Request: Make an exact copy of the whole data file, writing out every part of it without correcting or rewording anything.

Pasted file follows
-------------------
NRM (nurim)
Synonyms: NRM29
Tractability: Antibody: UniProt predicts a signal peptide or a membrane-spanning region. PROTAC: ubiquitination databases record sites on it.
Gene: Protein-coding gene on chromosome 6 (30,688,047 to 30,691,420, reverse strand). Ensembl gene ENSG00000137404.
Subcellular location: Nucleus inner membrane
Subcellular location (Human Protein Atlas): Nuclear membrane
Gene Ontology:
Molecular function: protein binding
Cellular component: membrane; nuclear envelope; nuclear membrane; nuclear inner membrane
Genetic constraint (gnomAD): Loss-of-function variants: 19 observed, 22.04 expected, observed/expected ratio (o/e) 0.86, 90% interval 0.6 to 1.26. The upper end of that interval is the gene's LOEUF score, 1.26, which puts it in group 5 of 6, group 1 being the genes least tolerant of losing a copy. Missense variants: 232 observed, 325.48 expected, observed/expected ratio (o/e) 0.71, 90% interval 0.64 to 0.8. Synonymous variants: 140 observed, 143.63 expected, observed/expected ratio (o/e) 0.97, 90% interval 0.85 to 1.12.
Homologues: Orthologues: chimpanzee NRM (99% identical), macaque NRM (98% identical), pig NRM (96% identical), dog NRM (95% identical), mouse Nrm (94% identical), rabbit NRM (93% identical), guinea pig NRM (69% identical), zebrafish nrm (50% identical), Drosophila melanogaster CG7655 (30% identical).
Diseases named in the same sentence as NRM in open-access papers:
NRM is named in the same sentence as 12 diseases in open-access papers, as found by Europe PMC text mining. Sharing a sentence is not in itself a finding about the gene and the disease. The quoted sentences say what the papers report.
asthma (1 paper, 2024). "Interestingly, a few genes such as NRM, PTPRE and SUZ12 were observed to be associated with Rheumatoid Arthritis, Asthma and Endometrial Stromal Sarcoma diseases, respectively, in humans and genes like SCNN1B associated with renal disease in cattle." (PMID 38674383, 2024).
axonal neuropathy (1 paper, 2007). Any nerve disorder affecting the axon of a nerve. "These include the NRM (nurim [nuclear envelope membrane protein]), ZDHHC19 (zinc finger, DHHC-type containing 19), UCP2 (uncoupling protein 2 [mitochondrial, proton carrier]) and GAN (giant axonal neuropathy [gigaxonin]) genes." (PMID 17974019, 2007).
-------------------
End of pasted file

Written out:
NRM (nurim)
Synonyms: NRM29
Tractability: Antibody: UniProt predicts a signal peptide or a membrane-spanning region. PROTAC: ubiquitination databases record sites on it.
Gene: Protein-coding gene on chromosome 6 (30,688,047 to 30,691,420, reverse strand). Ensembl gene ENSG00000137404.
Subcellular location: Nucleus inner membrane
Subcellular location (Human Protein Atlas): Nuclear membrane
Gene Ontology:
Molecular function: protein binding
Cellular component: membrane; nuclear envelope; nuclear membrane; nuclear inner membrane
Genetic constraint (gnomAD): Loss-of-function variants: 19 observed, 22.04 expected, observed/expected ratio (o/e) 0.86, 90% interval 0.6 to 1.26. The upper end of that interval is the gene's LOEUF score, 1.26, which puts it in group 5 of 6, group 1 being the genes least tolerant of losing a copy. Missense variants: 232 observed, 325.48 expected, observed/expected ratio (o/e) 0.71, 90% interval 0.64 to 0.8. Synonymous variants: 140 observed, 143.63 expected, observed/expected ratio (o/e) 0.97, 90% interval 0.85 to 1.12.
Homologues: Orthologues: chimpanzee NRM (99% identical), macaque NRM (98% identical), pig NRM (96% identical), dog NRM (95% identical), mouse Nrm (94% identical), rabbit NRM (93% identical), guinea pig NRM (69% identical), zebrafish nrm (50% identical), Drosophila melanogaster CG7655 (30% identical).
Diseases named in the same sentence as NRM in open-access papers:
NRM is named in the same sentence as 12 diseases in open-access papers, as found by Europe PMC text mining. Sharing a sentence is not in itself a finding about the gene and the disease. The quoted sentences say what the papers report.
asthma (1 paper, 2024). "Interestingly, a few genes such as NRM, PTPRE and SUZ12 were observed to be associated with Rheumatoid Arthritis, Asthma and Endometrial Stromal Sarcoma diseases, respectively, in humans and genes like SCNN1B associated with renal disease in cattle." (PMID 38674383, 2024).
axonal neuropathy (1 paper, 2007). Any nerve disorder affecting the axon of a nerve. "These include the NRM (nurim [nuclear envelope membrane protein]), ZDHHC19 (zinc finger, DHHC-type containing 19), UCP2 (uncoupling protein 2 [mitochondrial, proton carrier]) and GAN (giant axonal neuropathy [gigaxonin]) genes." (PMID 17974019, 2007).